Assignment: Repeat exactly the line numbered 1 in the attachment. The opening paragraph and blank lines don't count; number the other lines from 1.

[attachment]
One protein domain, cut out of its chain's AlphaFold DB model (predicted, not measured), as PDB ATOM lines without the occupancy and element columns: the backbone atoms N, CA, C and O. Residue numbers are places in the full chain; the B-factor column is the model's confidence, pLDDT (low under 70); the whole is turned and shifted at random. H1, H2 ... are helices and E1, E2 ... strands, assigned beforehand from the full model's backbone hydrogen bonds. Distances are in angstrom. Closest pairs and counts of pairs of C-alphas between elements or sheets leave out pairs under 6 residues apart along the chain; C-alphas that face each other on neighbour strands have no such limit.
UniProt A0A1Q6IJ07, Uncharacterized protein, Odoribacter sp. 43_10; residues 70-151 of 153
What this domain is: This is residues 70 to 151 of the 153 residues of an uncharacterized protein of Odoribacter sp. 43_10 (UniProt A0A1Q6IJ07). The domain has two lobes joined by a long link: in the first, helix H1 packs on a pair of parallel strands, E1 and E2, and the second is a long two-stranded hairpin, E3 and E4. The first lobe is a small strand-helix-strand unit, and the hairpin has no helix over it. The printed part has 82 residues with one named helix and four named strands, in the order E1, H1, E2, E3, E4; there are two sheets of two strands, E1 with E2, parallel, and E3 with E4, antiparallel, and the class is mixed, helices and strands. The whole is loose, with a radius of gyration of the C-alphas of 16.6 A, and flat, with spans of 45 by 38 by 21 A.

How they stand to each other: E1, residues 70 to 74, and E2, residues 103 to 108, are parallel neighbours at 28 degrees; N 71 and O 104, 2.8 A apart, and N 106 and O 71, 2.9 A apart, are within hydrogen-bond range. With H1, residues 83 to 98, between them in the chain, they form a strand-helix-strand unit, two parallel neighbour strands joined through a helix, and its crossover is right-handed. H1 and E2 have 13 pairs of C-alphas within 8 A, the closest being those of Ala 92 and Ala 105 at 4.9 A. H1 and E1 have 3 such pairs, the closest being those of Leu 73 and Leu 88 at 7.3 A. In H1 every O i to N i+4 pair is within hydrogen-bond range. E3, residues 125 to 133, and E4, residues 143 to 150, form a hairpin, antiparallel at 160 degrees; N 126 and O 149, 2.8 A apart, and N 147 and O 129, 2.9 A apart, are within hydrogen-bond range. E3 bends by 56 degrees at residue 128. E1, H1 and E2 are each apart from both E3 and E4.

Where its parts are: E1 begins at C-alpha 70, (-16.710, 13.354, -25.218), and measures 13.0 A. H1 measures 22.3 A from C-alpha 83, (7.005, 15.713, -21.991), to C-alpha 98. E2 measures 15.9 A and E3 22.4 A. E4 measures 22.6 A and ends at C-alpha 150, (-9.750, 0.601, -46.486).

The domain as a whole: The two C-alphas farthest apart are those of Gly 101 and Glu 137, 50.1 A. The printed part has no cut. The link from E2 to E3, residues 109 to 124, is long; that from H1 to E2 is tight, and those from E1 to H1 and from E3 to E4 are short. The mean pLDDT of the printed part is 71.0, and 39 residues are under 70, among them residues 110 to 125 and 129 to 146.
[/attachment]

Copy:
UniProt A0A1Q6IJ07, Uncharacterized protein, Odoribacter sp. 43_10; residues 70-151 of 153